However, when you’re making the decision to buy a commercial software product, bear in mind that all you’re paying for, in practice, is the right to use the software. Any support services you are promised are unlikely to be of any value whatsoever. In fact, if the software product isn’t Open Source, then it’s value is actually lower, because nobody except the vendor can fix problems you come across — and the chances are that the vendor will not fix the problem for you. Ouch.
This might sound like a weird statement coming from a company that makes some of it’s revenue from servicing software. While we’re a hosting company, it doesn’t take very long for some customers to get out of their depth and need some specialist assistance in getting something running on their server, and we’ve got the expertise on-staff to help with those of things — for a suitable fee.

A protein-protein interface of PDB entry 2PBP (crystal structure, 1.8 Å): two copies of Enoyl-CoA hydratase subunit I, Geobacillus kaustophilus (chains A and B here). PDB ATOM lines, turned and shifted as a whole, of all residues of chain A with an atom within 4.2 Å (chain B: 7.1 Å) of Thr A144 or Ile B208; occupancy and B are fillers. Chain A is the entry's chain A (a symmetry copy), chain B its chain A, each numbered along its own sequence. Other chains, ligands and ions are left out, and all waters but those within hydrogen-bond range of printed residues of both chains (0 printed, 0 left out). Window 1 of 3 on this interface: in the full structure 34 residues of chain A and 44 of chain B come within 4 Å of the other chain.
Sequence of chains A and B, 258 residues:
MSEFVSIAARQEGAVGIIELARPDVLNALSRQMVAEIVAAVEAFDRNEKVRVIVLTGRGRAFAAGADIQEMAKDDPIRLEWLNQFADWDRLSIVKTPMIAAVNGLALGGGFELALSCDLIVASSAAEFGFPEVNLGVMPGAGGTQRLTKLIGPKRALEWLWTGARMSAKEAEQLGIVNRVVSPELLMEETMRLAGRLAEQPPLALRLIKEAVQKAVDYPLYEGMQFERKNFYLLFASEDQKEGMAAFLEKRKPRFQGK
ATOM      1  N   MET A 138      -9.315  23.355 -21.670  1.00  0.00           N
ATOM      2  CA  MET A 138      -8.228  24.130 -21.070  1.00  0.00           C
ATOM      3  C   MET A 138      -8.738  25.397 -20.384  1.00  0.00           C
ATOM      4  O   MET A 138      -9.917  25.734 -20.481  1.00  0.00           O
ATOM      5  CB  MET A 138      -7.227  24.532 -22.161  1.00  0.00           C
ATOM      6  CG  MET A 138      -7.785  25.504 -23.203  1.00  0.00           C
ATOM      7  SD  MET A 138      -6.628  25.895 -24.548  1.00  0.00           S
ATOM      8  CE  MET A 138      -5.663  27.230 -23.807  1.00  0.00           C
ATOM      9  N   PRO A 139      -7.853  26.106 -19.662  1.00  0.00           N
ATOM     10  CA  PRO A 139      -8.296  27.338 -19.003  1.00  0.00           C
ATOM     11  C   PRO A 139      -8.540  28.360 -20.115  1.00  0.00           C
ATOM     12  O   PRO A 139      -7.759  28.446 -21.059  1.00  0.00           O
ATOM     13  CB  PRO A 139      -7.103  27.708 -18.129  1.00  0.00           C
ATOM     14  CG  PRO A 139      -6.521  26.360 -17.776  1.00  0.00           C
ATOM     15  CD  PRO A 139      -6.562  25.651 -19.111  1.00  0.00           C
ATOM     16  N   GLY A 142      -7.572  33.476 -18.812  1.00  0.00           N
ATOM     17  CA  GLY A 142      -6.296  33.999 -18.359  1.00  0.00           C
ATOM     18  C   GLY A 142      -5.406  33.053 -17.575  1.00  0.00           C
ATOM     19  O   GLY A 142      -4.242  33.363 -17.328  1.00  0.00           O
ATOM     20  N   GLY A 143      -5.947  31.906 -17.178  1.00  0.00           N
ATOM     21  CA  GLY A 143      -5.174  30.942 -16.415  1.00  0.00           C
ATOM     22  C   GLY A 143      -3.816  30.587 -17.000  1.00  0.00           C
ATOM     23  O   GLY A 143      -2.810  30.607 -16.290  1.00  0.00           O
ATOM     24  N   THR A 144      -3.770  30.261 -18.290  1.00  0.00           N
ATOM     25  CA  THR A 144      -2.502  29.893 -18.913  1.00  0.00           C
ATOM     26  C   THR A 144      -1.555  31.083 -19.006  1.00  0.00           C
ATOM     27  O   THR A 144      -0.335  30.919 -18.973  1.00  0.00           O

The difference between what Anchor does and what most software companies do is that we’re not selling software, just expertise. We also have no ability to lock you into using a particular piece of software or service, and hence if we don’t provide a good service, there is nothing stopping you from going to someone else next time. That tends to keep us on our toes.
But that doesn’t mean that our support level couldn’t decrease in the future, so it’s important that our customers don’t accept bad service — from us, but also from anyone else.
Everyone, both customer and service provider, needs to have high standards, and demand those high standards from their suppliers and customers. There’s way too much laissez faire in the IT industry.